Let's say a junction box contains two trade size 3 raceways on the left side and one trade size 3 raceway on the right side. The conductors from one of the trade size 3 raceways on the left wall are pulled through a trade size 3 raceway on the right wall (straight pull). The conductors from the other trade size 3 raceways on the left wall are pulled through a single trade size 3 raceway at the bottom of the pull box (angle pull). If it sounds confusing, draw it on paper.
You need to determine the correct horizontal dimension, vertical dimension, and spacing between the raceways containing the same conductors. If you follow the steps laid out in Sizing Steps, you'll find this easy to do.
What is the horizontal dimension of this box? See Fig. 3 on page 47.
Left to right straight pull 8 × 3 inches = 24 inches
Right to left straight pull 8 × 3 inches = 24 inches
Left to right angle pull (6 × 3 inches) + 3 inches = 21 inches
Right to left angle pull No calculation
Answer: 24 inches [314.28]
What is the vertical dimension of this box? See Fig. 4.
Top to bottom straight No calculation
Bottom to top straight No calculation
Top to bottom angle No calculation
Bottom to top angle 6 × 3 inches = 18 inches
Answer: 18 inches [314.28]
What is the minimum distance between the two trade size 3 raceways that contain the same conductors? See Fig. 5.
6 × 3 in. = 18 inches
Answer: 18 inches [314.28]
Pull box sizing (Example 2)
Let's say a pull box contains a trade size 2 and trade size 3 raceway on the left side, a trade size 3 raceway on the top, and a trade size 2 raceway on the right side. The trade size 2 raceways are a straight pull, and the trade size 3 raceways are an angle pull. Again, you have to determine three numbers, so you'll probably want to draw this on paper.
What is the horizontal dimension of the box?
Left to right straight pull 8 × 2 inches = 16 inches
Right to left straight pull 8 × 2 inches = 16 inches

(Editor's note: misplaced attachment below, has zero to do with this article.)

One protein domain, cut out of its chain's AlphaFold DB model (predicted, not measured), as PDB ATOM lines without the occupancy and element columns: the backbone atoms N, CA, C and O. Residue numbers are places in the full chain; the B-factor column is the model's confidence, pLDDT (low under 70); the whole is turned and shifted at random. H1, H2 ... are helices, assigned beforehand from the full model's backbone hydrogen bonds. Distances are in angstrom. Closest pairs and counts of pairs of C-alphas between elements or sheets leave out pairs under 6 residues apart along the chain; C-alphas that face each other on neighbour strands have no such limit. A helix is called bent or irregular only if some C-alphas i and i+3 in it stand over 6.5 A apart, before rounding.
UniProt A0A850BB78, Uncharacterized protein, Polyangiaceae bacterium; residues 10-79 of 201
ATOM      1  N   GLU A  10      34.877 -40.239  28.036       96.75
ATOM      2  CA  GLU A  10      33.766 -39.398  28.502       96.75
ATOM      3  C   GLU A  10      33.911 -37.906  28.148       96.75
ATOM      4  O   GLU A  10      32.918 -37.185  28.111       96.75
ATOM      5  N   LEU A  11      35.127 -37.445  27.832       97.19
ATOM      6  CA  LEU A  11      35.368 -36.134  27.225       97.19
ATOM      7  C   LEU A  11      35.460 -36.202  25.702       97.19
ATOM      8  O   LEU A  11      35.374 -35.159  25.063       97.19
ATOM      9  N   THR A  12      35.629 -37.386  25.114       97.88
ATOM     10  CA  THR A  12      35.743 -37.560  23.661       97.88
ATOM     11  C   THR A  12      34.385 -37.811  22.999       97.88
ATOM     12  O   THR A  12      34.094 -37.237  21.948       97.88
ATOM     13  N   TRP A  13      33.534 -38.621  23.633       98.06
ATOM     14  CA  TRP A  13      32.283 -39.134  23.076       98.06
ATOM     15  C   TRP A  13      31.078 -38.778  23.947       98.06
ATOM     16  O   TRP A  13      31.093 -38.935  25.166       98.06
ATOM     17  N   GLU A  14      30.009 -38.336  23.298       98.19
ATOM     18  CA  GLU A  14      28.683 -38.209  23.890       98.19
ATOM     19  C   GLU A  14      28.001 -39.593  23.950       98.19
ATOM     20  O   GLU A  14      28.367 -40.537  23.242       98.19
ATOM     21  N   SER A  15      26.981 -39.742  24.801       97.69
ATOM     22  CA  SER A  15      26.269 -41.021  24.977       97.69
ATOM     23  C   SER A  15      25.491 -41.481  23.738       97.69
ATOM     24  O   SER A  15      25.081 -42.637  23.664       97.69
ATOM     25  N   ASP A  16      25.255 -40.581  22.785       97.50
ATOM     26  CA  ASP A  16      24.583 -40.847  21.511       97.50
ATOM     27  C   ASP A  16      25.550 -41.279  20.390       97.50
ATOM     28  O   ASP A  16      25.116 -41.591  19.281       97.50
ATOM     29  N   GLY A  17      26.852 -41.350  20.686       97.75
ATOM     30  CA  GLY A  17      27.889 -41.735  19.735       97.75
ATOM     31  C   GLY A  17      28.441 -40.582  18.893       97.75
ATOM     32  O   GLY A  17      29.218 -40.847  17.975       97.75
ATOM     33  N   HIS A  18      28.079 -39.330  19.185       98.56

Left to right angle pull (6 × 3 inches) + 2 inches = 20 inches
Right to left angle pull No calculation
Answer: 20 inches [314.28(A)(2)]
What is the vertical dimension of the box?
Top to bottom straight No calculation
Bottom to top straight No calculation
Top to bottom angle 6 × 3 inches = 18 inches
Bottom to top angle No calculation
Answer: 18 inches [314.28(A)(2)]
If the two trade size 3 raceways contain the same conductors, what is the minimum distance between these raceways?
6 × 3 inches = 18 inches
Answer: 18 inches [314.28(A)(2)]
Avoiding errors
How can you prevent junction box and handhole enclosure sizing errors on your electrical projects? One of the most common mistakes is to calculate for the wrong wall of the box. To avoid that particular mistake, draw out the problem so you can see what you're doing instead of having to juggle things around in your head.
Before your next project arrives with a deadline that's ridiculous — but must be met anyhow — become a junction box sizing whiz by practicing. If you don't have a previous job to use as practice, then create your own practice exercises. Use Examples 1 and 2 again, but just change the numbers. Each time you do one, you'll get a little faster. Then when you need to quickly and correctly size your junction boxes, you'll be completely up to speed.
Sidebar: Sizing Steps
Step 1: Always draw out the problem.
Step 2: Calculate the horizontal distance(s):
 Left to right straight calculation
 Right to left straight calculation
 Left to right angle or U pull calculation
 Right to left angle or U pull calculation
Step 3: Calculate the vertical distance(s):
 Top to bottom straight calculation
 Bottom to top straight calculation
 Top to bottom angle or U pull calculation
 Bottom to top angle or U pull calculation
Step 4: Calculate the distance between raceways enclosing the same conductors.